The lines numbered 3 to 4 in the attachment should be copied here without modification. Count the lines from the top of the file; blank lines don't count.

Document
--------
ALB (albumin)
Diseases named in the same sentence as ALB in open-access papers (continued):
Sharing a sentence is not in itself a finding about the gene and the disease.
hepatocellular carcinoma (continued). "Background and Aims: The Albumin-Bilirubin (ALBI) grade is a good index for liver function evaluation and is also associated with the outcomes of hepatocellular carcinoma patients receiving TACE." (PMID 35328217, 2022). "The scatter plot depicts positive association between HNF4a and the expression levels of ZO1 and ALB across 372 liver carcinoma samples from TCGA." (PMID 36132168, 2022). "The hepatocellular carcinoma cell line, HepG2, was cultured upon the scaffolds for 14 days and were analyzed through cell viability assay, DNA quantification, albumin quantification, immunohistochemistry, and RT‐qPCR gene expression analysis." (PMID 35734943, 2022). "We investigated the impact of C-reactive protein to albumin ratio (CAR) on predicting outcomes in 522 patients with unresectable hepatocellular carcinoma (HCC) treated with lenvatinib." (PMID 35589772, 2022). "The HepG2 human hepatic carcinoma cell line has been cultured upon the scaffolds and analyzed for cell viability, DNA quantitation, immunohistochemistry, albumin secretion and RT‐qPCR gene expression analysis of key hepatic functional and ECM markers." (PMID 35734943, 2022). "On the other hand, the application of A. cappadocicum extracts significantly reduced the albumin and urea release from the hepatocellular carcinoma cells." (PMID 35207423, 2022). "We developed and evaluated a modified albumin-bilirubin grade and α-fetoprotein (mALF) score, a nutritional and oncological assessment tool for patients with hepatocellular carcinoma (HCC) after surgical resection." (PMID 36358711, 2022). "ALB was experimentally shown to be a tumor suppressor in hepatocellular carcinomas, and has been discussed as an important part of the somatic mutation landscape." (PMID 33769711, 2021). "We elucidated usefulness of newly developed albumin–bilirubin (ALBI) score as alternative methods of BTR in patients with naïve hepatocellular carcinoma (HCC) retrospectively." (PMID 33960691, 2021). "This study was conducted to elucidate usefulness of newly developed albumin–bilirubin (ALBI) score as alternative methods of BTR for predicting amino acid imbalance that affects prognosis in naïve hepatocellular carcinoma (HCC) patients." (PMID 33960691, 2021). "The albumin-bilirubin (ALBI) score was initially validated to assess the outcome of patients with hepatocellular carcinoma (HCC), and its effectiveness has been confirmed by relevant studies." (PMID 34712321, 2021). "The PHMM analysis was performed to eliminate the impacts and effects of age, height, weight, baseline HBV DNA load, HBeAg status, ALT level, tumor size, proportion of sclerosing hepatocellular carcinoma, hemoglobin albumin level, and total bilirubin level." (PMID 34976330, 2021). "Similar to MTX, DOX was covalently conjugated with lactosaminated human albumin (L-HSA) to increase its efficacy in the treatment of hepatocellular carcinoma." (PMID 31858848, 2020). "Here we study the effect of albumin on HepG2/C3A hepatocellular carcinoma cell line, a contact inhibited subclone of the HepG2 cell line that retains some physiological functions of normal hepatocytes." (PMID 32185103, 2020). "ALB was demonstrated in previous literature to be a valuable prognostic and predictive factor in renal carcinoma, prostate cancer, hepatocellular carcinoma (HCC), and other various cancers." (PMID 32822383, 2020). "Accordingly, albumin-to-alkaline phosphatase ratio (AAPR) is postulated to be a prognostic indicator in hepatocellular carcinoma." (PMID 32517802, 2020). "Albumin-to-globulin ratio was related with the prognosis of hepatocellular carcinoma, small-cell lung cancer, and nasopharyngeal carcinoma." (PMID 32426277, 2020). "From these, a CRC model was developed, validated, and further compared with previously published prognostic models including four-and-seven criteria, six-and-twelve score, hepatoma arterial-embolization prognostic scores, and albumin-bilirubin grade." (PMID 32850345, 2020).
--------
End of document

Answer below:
Sharing a sentence is not in itself a finding about the gene and the disease.
hepatocellular carcinoma (continued). "Background and Aims: The Albumin-Bilirubin (ALBI) grade is a good index for liver function evaluation and is also associated with the outcomes of hepatocellular carcinoma patients receiving TACE." (PMID 35328217, 2022). "The scatter plot depicts positive association between HNF4a and the expression levels of ZO1 and ALB across 372 liver carcinoma samples from TCGA." (PMID 36132168, 2022). "The hepatocellular carcinoma cell line, HepG2, was cultured upon the scaffolds for 14 days and were analyzed through cell viability assay, DNA quantification, albumin quantification, immunohistochemistry, and RT‐qPCR gene expression analysis." (PMID 35734943, 2022). "We investigated the impact of C-reactive protein to albumin ratio (CAR) on predicting outcomes in 522 patients with unresectable hepatocellular carcinoma (HCC) treated with lenvatinib." (PMID 35589772, 2022). "The HepG2 human hepatic carcinoma cell line has been cultured upon the scaffolds and analyzed for cell viability, DNA quantitation, immunohistochemistry, albumin secretion and RT‐qPCR gene expression analysis of key hepatic functional and ECM markers." (PMID 35734943, 2022). "On the other hand, the application of A. cappadocicum extracts significantly reduced the albumin and urea release from the hepatocellular carcinoma cells." (PMID 35207423, 2022). "We developed and evaluated a modified albumin-bilirubin grade and α-fetoprotein (mALF) score, a nutritional and oncological assessment tool for patients with hepatocellular carcinoma (HCC) after surgical resection." (PMID 36358711, 2022). "ALB was experimentally shown to be a tumor suppressor in hepatocellular carcinomas, and has been discussed as an important part of the somatic mutation landscape." (PMID 33769711, 2021). "We elucidated usefulness of newly developed albumin–bilirubin (ALBI) score as alternative methods of BTR in patients with naïve hepatocellular carcinoma (HCC) retrospectively." (PMID 33960691, 2021). "This study was conducted to elucidate usefulness of newly developed albumin–bilirubin (ALBI) score as alternative methods of BTR for predicting amino acid imbalance that affects prognosis in naïve hepatocellular carcinoma (HCC) patients." (PMID 33960691, 2021). "The albumin-bilirubin (ALBI) score was initially validated to assess the outcome of patients with hepatocellular carcinoma (HCC), and its effectiveness has been confirmed by relevant studies." (PMID 34712321, 2021). "The PHMM analysis was performed to eliminate the impacts and effects of age, height, weight, baseline HBV DNA load, HBeAg status, ALT level, tumor size, proportion of sclerosing hepatocellular carcinoma, hemoglobin albumin level, and total bilirubin level." (PMID 34976330, 2021). "Similar to MTX, DOX was covalently conjugated with lactosaminated human albumin (L-HSA) to increase its efficacy in the treatment of hepatocellular carcinoma." (PMID 31858848, 2020). "Here we study the effect of albumin on HepG2/C3A hepatocellular carcinoma cell line, a contact inhibited subclone of the HepG2 cell line that retains some physiological functions of normal hepatocytes." (PMID 32185103, 2020). "ALB was demonstrated in previous literature to be a valuable prognostic and predictive factor in renal carcinoma, prostate cancer, hepatocellular carcinoma (HCC), and other various cancers." (PMID 32822383, 2020). "Accordingly, albumin-to-alkaline phosphatase ratio (AAPR) is postulated to be a prognostic indicator in hepatocellular carcinoma." (PMID 32517802, 2020). "Albumin-to-globulin ratio was related with the prognosis of hepatocellular carcinoma, small-cell lung cancer, and nasopharyngeal carcinoma." (PMID 32426277, 2020). "From these, a CRC model was developed, validated, and further compared with previously published prognostic models including four-and-seven criteria, six-and-twelve score, hepatoma arterial-embolization prognostic scores, and albumin-bilirubin grade." (PMID 32850345, 2020).